What types of injuries are motor vehicle accident victims compensated for in New York 

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If you have been involved in a motor vehicle accident in New York and want to be compensated for your pain and suffering you must have sustained a “serious injury”.  This is commonly known as the serious injury threshold.  This law was established in 1971 as part of The Comprehensive Motor Vehicle Insurance Reparations Act. 

Motorcycle operators and passengers are excluded from this law and do not have to prove a “serious injury” in order to recover money.

New York State “Serious Injury” Threshold Law

The law that defines a “serious injury” is Insurance Law §5102(d).  It defines a “serious injury” as any one of the following conditions:

  1. Death;
  2. Dismemberment;
  3. Significant disfigurement;
  4. A Fracture;
  5. Loss of a fetus;
  6. Permanent loss of use of body organ, member, function 

or system;

  1. Permanent consequential limitation of use of a body organ

or member;

  1. Significant limitation of use of a body function or system or a 
  2. Medically determined injury or impairment of a non-permanent nature which prevents the injured person from performing substantially all of the material acts which constitute such person’s usual and customary daily activities for not less than 90 days during the 180 days immediately following the occurrence of the injury or impairment. 

The death of a motor vehicle accident victim meets category one as long as a medical doctor states the death was caused by the accident.

Category two is met if an accident victim’s limb is cut off from their body.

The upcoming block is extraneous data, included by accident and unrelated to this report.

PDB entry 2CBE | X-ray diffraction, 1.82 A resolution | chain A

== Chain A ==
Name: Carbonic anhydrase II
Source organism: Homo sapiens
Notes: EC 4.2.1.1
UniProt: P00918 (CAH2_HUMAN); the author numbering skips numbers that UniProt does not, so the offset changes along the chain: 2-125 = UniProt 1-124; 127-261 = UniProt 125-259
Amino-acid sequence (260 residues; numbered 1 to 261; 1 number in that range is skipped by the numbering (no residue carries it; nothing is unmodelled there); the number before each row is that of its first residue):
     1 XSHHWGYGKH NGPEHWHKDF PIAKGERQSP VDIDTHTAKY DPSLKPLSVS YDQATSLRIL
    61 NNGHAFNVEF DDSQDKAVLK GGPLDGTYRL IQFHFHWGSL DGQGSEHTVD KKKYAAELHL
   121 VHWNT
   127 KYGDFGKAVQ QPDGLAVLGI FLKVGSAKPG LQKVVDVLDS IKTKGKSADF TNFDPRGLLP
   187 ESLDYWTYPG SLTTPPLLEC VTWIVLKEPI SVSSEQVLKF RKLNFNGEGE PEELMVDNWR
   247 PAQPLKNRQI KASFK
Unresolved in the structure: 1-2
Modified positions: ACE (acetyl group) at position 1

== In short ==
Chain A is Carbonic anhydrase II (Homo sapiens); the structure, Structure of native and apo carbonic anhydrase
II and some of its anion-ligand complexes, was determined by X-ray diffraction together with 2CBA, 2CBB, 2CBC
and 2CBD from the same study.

The most common manner that a motor vehicle accident victim meets category three is if they have a scar from the accident.  The courts have stated that the scar must be something that a reasonable person would regard as unattractive, objectionable or the object of pity and scorn.

In order to meet category four, the accident victim must have sustained a fractured bone.  This is commonly known as a “broken” bone.  This is usually demonstrated with a diagnostic test like an X-ray, CT scan or MRI.  In addition, the injured person must have a medical doctor that states the fracture was caused by the accident.

If a person is pregnant at the time of the accident and they lose the fetus after the accident they meet the requirements of category five as long as a medical doctor states the loss of the fetus was caused by the accident.

Category six is a “permanent loss of use of body organ, member, function 

or system”.  This is rarely met by motor vehicle accident victims.  The injured person must show that they suffered a “total loss” of the organ, member, function or system.  

The most commonly met categories are seven and eight

Accident victims with injuries to their neck, back, shoulder or knee are often able to meet categories seven and eight.  In order to breach the threshold under these categories the client must have complaints of pain to the body part after the accident.  In addition, they must have a permanent limitation in the body part.  This is most often demonstrated with a reduction in the range of motion of the body part. 

The most recent case that controls these categories is Perl v. Meher, 18 N.Y.3d 208 (Ct. of App. 2011).  The case was decided by New York’s highest court and changed the proof was needed in order to demonstrate a “serious injury”.